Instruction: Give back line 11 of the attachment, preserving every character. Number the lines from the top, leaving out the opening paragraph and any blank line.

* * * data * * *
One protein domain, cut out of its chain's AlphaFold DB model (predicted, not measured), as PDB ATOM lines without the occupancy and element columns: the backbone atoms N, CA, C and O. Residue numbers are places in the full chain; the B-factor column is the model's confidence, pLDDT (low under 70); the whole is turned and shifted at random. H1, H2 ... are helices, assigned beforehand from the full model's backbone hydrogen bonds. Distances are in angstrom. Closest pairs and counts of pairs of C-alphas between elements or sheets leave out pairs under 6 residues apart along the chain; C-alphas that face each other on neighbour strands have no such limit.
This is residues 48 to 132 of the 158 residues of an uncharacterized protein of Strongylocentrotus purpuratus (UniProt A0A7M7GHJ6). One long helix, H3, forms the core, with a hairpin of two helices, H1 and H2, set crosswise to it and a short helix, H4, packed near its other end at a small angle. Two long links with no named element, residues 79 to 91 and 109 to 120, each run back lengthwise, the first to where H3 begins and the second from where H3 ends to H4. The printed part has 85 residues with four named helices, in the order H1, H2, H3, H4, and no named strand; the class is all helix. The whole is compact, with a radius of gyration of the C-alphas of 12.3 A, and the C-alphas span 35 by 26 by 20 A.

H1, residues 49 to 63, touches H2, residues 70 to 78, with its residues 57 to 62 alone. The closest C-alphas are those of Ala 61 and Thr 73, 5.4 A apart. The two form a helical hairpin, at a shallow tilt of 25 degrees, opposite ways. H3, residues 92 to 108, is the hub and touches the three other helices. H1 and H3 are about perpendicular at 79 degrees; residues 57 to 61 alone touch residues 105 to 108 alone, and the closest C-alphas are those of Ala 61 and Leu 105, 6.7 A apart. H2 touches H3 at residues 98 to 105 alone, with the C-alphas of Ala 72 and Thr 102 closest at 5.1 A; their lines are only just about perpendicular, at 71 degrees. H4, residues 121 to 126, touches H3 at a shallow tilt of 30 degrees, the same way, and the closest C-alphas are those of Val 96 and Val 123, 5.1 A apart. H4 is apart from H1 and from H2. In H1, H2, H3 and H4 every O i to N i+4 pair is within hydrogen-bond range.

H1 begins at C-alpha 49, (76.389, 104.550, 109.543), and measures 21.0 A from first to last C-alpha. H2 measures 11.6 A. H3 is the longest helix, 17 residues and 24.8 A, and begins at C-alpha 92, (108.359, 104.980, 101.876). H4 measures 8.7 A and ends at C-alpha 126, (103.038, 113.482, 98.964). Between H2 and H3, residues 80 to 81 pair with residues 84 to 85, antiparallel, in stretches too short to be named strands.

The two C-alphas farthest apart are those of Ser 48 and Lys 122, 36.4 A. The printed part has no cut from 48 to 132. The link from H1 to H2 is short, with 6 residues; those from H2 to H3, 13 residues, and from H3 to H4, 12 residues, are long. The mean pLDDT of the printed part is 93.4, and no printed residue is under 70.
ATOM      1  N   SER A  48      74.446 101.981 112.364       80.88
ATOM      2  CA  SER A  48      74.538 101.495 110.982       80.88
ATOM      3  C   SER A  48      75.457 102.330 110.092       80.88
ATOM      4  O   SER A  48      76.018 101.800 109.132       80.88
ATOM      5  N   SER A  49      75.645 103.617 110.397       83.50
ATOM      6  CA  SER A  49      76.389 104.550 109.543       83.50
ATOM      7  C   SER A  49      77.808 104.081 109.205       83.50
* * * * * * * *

ATOM      7  C   SER A  49      77.808 104.081 109.205       83.50